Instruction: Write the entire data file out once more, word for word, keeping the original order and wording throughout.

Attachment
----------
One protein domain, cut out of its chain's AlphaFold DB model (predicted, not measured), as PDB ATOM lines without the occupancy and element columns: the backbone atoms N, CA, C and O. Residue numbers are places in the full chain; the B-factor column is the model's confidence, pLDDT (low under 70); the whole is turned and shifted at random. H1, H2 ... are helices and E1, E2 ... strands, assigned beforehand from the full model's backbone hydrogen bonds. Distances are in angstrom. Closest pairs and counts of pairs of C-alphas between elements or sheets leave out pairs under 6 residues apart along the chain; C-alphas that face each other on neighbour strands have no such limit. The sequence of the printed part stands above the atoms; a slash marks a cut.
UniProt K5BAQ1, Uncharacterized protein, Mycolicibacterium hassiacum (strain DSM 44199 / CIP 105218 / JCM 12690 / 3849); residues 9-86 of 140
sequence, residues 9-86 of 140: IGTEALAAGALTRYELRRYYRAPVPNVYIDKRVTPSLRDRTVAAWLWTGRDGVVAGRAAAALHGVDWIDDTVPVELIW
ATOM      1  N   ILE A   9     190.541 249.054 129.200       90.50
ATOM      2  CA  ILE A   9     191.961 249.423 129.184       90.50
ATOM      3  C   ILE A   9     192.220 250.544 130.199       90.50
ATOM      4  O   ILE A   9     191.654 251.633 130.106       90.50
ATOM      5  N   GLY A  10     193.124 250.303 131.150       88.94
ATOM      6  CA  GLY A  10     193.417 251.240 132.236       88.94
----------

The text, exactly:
One protein domain, cut out of its chain's AlphaFold DB model (predicted, not measured), as PDB ATOM lines without the occupancy and element columns: the backbone atoms N, CA, C and O. Residue numbers are places in the full chain; the B-factor column is the model's confidence, pLDDT (low under 70); the whole is turned and shifted at random. H1, H2 ... are helices and E1, E2 ... strands, assigned beforehand from the full model's backbone hydrogen bonds. Distances are in angstrom. Closest pairs and counts of pairs of C-alphas between elements or sheets leave out pairs under 6 residues apart along the chain; C-alphas that face each other on neighbour strands have no such limit. The sequence of the printed part stands above the atoms; a slash marks a cut.
UniProt K5BAQ1, Uncharacterized protein, Mycolicibacterium hassiacum (strain DSM 44199 / CIP 105218 / JCM 12690 / 3849); residues 9-86 of 140
sequence, residues 9-86 of 140: IGTEALAAGALTRYELRRYYRAPVPNVYIDKRVTPSLRDRTVAAWLWTGRDGVVAGRAAAALHGVDWIDDTVPVELIW
ATOM      1  N   ILE A   9     190.541 249.054 129.200       90.50
ATOM      2  CA  ILE A   9     191.961 249.423 129.184       90.50
ATOM      3  C   ILE A   9     192.220 250.544 130.199       90.50
ATOM      4  O   ILE A   9     191.654 251.633 130.106       90.50
ATOM      5  N   GLY A  10     193.124 250.303 131.150       88.94
ATOM      6  CA  GLY A  10     193.417 251.240 132.236       88.94